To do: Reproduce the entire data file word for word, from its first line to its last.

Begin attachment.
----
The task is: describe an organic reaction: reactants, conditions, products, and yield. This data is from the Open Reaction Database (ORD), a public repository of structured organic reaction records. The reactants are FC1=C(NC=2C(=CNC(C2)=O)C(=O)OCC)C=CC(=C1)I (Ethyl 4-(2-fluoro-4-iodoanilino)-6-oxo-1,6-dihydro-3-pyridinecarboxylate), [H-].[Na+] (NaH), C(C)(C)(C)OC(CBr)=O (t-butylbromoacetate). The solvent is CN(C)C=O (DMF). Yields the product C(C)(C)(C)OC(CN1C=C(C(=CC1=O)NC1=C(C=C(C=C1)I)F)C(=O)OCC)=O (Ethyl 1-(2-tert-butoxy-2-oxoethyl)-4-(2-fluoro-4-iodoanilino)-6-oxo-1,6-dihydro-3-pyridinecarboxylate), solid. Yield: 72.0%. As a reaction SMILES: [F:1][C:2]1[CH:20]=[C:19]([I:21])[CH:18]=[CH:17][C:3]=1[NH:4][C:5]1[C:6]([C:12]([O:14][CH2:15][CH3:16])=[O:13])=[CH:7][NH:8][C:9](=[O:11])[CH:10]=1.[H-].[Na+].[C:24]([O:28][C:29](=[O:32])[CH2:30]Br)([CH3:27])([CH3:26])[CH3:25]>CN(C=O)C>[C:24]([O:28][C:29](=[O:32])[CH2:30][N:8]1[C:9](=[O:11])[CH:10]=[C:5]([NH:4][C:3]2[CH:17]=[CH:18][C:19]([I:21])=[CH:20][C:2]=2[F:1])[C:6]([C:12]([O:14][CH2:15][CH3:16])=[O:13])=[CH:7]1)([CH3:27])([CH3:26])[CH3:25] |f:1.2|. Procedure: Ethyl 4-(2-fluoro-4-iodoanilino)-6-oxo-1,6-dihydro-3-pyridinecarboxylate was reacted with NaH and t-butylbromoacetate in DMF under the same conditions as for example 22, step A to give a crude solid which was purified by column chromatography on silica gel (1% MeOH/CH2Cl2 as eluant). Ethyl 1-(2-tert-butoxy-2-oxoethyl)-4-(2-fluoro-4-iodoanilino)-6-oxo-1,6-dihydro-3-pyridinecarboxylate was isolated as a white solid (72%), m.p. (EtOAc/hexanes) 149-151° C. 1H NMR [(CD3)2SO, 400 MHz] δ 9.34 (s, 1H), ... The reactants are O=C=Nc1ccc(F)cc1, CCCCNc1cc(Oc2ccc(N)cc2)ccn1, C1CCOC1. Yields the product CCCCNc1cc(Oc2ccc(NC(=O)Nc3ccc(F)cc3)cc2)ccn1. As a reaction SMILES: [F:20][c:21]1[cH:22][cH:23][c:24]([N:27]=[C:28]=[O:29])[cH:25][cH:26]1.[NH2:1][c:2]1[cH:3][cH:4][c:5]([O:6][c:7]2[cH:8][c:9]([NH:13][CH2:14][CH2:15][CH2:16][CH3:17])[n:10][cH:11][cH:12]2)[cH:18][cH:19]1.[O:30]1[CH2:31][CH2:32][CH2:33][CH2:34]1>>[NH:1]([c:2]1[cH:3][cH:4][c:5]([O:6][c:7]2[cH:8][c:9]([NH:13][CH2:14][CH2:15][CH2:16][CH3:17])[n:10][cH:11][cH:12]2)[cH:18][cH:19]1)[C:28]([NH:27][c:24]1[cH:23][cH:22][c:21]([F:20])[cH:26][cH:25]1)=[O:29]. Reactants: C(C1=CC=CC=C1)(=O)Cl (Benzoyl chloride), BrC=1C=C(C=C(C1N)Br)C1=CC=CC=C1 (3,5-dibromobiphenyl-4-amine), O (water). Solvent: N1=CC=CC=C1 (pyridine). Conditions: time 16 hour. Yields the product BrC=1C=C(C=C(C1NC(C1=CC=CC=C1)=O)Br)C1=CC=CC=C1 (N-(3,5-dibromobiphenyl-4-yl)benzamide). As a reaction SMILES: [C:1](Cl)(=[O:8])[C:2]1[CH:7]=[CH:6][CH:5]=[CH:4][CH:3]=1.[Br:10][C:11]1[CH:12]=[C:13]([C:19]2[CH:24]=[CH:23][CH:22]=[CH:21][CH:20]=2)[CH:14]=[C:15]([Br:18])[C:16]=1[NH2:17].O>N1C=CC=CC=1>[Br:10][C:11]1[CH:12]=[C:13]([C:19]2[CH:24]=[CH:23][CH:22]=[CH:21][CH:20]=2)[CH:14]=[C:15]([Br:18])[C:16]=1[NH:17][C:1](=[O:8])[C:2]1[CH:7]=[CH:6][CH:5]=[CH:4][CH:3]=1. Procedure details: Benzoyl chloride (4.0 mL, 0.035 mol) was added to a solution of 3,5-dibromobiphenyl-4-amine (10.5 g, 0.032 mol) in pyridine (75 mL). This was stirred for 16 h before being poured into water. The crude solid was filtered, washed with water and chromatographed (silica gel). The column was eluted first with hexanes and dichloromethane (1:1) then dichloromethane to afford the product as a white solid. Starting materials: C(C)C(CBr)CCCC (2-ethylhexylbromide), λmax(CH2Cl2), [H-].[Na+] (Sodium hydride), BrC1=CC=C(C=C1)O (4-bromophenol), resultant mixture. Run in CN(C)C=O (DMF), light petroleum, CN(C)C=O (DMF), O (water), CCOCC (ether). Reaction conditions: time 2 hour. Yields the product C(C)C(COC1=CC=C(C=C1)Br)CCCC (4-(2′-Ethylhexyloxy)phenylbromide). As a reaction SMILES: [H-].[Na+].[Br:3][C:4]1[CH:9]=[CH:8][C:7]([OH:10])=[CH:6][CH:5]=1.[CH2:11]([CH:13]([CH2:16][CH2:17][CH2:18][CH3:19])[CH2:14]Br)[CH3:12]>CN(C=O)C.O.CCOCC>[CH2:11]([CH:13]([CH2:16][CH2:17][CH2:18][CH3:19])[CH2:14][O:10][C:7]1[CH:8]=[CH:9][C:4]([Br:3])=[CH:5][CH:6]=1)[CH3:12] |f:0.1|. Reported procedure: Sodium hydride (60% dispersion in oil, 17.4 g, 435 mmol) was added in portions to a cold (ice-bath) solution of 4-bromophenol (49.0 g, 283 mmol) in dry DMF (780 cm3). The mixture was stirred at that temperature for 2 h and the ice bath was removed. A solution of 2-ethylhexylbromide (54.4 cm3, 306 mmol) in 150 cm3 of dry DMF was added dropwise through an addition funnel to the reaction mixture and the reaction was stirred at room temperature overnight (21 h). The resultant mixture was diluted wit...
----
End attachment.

The task is: describe an organic reaction: reactants, conditions, products, and yield. This data is from the Open Reaction Database (ORD), a public repository of structured organic reaction records. The reactants are FC1=C(NC=2C(=CNC(C2)=O)C(=O)OCC)C=CC(=C1)I (Ethyl 4-(2-fluoro-4-iodoanilino)-6-oxo-1,6-dihydro-3-pyridinecarboxylate), [H-].[Na+] (NaH), C(C)(C)(C)OC(CBr)=O (t-butylbromoacetate). The solvent is CN(C)C=O (DMF). Yields the product C(C)(C)(C)OC(CN1C=C(C(=CC1=O)NC1=C(C=C(C=C1)I)F)C(=O)OCC)=O (Ethyl 1-(2-tert-butoxy-2-oxoethyl)-4-(2-fluoro-4-iodoanilino)-6-oxo-1,6-dihydro-3-pyridinecarboxylate), solid. Yield: 72.0%. As a reaction SMILES: [F:1][C:2]1[CH:20]=[C:19]([I:21])[CH:18]=[CH:17][C:3]=1[NH:4][C:5]1[C:6]([C:12]([O:14][CH2:15][CH3:16])=[O:13])=[CH:7][NH:8][C:9](=[O:11])[CH:10]=1.[H-].[Na+].[C:24]([O:28][C:29](=[O:32])[CH2:30]Br)([CH3:27])([CH3:26])[CH3:25]>CN(C=O)C>[C:24]([O:28][C:29](=[O:32])[CH2:30][N:8]1[C:9](=[O:11])[CH:10]=[C:5]([NH:4][C:3]2[CH:17]=[CH:18][C:19]([I:21])=[CH:20][C:2]=2[F:1])[C:6]([C:12]([O:14][CH2:15][CH3:16])=[O:13])=[CH:7]1)([CH3:27])([CH3:26])[CH3:25] |f:1.2|. Procedure: Ethyl 4-(2-fluoro-4-iodoanilino)-6-oxo-1,6-dihydro-3-pyridinecarboxylate was reacted with NaH and t-butylbromoacetate in DMF under the same conditions as for example 22, step A to give a crude solid which was purified by column chromatography on silica gel (1% MeOH/CH2Cl2 as eluant). Ethyl 1-(2-tert-butoxy-2-oxoethyl)-4-(2-fluoro-4-iodoanilino)-6-oxo-1,6-dihydro-3-pyridinecarboxylate was isolated as a white solid (72%), m.p. (EtOAc/hexanes) 149-151° C. 1H NMR [(CD3)2SO, 400 MHz] δ 9.34 (s, 1H), ... The reactants are O=C=Nc1ccc(F)cc1, CCCCNc1cc(Oc2ccc(N)cc2)ccn1, C1CCOC1. Yields the product CCCCNc1cc(Oc2ccc(NC(=O)Nc3ccc(F)cc3)cc2)ccn1. As a reaction SMILES: [F:20][c:21]1[cH:22][cH:23][c:24]([N:27]=[C:28]=[O:29])[cH:25][cH:26]1.[NH2:1][c:2]1[cH:3][cH:4][c:5]([O:6][c:7]2[cH:8][c:9]([NH:13][CH2:14][CH2:15][CH2:16][CH3:17])[n:10][cH:11][cH:12]2)[cH:18][cH:19]1.[O:30]1[CH2:31][CH2:32][CH2:33][CH2:34]1>>[NH:1]([c:2]1[cH:3][cH:4][c:5]([O:6][c:7]2[cH:8][c:9]([NH:13][CH2:14][CH2:15][CH2:16][CH3:17])[n:10][cH:11][cH:12]2)[cH:18][cH:19]1)[C:28]([NH:27][c:24]1[cH:23][cH:22][c:21]([F:20])[cH:26][cH:25]1)=[O:29]. Reactants: C(C1=CC=CC=C1)(=O)Cl (Benzoyl chloride), BrC=1C=C(C=C(C1N)Br)C1=CC=CC=C1 (3,5-dibromobiphenyl-4-amine), O (water). Solvent: N1=CC=CC=C1 (pyridine). Conditions: time 16 hour. Yields the product BrC=1C=C(C=C(C1NC(C1=CC=CC=C1)=O)Br)C1=CC=CC=C1 (N-(3,5-dibromobiphenyl-4-yl)benzamide). As a reaction SMILES: [C:1](Cl)(=[O:8])[C:2]1[CH:7]=[CH:6][CH:5]=[CH:4][CH:3]=1.[Br:10][C:11]1[CH:12]=[C:13]([C:19]2[CH:24]=[CH:23][CH:22]=[CH:21][CH:20]=2)[CH:14]=[C:15]([Br:18])[C:16]=1[NH2:17].O>N1C=CC=CC=1>[Br:10][C:11]1[CH:12]=[C:13]([C:19]2[CH:24]=[CH:23][CH:22]=[CH:21][CH:20]=2)[CH:14]=[C:15]([Br:18])[C:16]=1[NH:17][C:1](=[O:8])[C:2]1[CH:7]=[CH:6][CH:5]=[CH:4][CH:3]=1. Procedure details: Benzoyl chloride (4.0 mL, 0.035 mol) was added to a solution of 3,5-dibromobiphenyl-4-amine (10.5 g, 0.032 mol) in pyridine (75 mL). This was stirred for 16 h before being poured into water. The crude solid was filtered, washed with water and chromatographed (silica gel). The column was eluted first with hexanes and dichloromethane (1:1) then dichloromethane to afford the product as a white solid. Starting materials: C(C)C(CBr)CCCC (2-ethylhexylbromide), λmax(CH2Cl2), [H-].[Na+] (Sodium hydride), BrC1=CC=C(C=C1)O (4-bromophenol), resultant mixture. Run in CN(C)C=O (DMF), light petroleum, CN(C)C=O (DMF), O (water), CCOCC (ether). Reaction conditions: time 2 hour. Yields the product C(C)C(COC1=CC=C(C=C1)Br)CCCC (4-(2′-Ethylhexyloxy)phenylbromide). As a reaction SMILES: [H-].[Na+].[Br:3][C:4]1[CH:9]=[CH:8][C:7]([OH:10])=[CH:6][CH:5]=1.[CH2:11]([CH:13]([CH2:16][CH2:17][CH2:18][CH3:19])[CH2:14]Br)[CH3:12]>CN(C=O)C.O.CCOCC>[CH2:11]([CH:13]([CH2:16][CH2:17][CH2:18][CH3:19])[CH2:14][O:10][C:7]1[CH:8]=[CH:9][C:4]([Br:3])=[CH:5][CH:6]=1)[CH3:12] |f:0.1|. Reported procedure: Sodium hydride (60% dispersion in oil, 17.4 g, 435 mmol) was added in portions to a cold (ice-bath) solution of 4-bromophenol (49.0 g, 283 mmol) in dry DMF (780 cm3). The mixture was stirred at that temperature for 2 h and the ice bath was removed. A solution of 2-ethylhexylbromide (54.4 cm3, 306 mmol) in 150 cm3 of dry DMF was added dropwise through an addition funnel to the reaction mixture and the reaction was stirred at room temperature overnight (21 h). The resultant mixture was diluted wit...